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Beirut blasts still haunt victims' families

China Daily | Updated: 2022-08-06 09:15
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In this file photo taken on Aug 4, 2020, shows the scene of an explosion at the port in the Lebanese capital Beirut. [Photo/Agencies]

BEIRUT-Two years have passed since Sahar Fares, a Lebanese paramedic, was killed by the huge explosions at the Beirut port, but her fiance, Gilbert Karaan, still cannot believe that he has forever lost the love of his life.

"I try to survive this tragedy by telling myself that Sahar has been on travels and that I will see her again soon," Karaan said on the second anniversary of the blasts that occurred on Aug 4, 2020, killing at least 200 people and wounding more than 6,000 others. "I cannot accept that she has died," the 32-year-old said, with tears in his eyes.

Fares, then 27, was rushing to the port for rescue duties after the first explosion took place, causing huge flames that engulfed a warehouse. Then the second explosion went off, killing the firefighters and medical workers at the site.

Karaan said that, for the past two years, he has tried everything but failed to get over the death of the woman who "still means the world to him."

"I go out and meet with people, but it only makes me feel worse because she is not there with me," he said. "It becomes even worse when I see a happy couple and remember all our beautiful moments together."

For Samia Doughan, time seems to have stopped since she lost her husband, also the father of their twin daughters, in the explosions.

Loved ones lost

"They say that the pain of losing a loved one gets easier with time but this is definitely not my case or that of my daughters. We feel worse about this tragedy, especially when Aug 4 gets closer," said Doughan, whose husband worked at the Beirut Container Terminal Consortium back then.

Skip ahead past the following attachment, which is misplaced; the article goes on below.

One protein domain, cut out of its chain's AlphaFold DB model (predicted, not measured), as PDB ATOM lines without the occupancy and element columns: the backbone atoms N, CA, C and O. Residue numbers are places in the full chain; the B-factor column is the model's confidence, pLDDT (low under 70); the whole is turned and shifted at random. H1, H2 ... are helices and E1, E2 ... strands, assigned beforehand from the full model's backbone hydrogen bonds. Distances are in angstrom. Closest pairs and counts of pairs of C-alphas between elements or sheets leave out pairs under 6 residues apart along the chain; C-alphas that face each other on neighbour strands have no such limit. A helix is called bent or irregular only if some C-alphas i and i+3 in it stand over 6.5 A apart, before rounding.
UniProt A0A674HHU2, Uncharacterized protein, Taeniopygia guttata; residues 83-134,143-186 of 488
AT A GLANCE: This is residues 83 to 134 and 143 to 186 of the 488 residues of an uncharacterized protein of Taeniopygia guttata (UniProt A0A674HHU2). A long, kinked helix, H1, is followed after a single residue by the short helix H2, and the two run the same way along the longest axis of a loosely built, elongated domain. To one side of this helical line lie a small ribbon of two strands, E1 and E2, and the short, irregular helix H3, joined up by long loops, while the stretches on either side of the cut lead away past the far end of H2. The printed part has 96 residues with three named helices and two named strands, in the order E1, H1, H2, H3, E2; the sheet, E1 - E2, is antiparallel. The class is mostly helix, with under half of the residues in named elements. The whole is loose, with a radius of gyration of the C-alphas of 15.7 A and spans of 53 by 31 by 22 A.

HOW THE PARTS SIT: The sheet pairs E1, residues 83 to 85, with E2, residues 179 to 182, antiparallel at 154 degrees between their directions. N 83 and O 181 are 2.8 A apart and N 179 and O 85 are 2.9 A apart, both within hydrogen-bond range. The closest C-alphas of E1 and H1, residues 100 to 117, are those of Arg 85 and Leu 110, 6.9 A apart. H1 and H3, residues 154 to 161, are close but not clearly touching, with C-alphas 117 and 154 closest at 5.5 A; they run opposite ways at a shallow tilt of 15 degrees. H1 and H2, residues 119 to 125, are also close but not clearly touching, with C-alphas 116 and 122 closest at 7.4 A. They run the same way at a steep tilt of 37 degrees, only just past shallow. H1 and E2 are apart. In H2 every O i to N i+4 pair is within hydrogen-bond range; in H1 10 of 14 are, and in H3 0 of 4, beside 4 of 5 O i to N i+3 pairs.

She can't forget how she felt when she was anxiously looking for her husband at the port while bodies were recovered from the rubble.

"These moments have become imprinted in my mind, and I just can't get over them," Doughan said in a shaky voice.

"It kills me when my daughters later said they envy me for having lived with both my father and mother until I got married," she said.

Similarly, life has not been easy for William Noun, 29, who lost his brother, a firefighter, in the Beirut explosions.

"Although I still wake up every morning, without my brother by my side, it will never be the same again for the rest of my life," Noun said.

Youssef Lahoud, the lawyer who represents around 1,400 victims of the explosions, said that the judicial system is determined to investigate the explosions and reach the complete truth, but more time is needed to achieve this goal.

Lebanese President Michel Aoun on Thursday reiterated his commitment to achieving justice for the victims.

"I assure the families of the victims that I am committed to achieving justice by revealing the complete truth through an impartial judicial process away from any fraud, discretion or injustice, to hold accountable all those who are involved, because no one is above the law," Aoun said.


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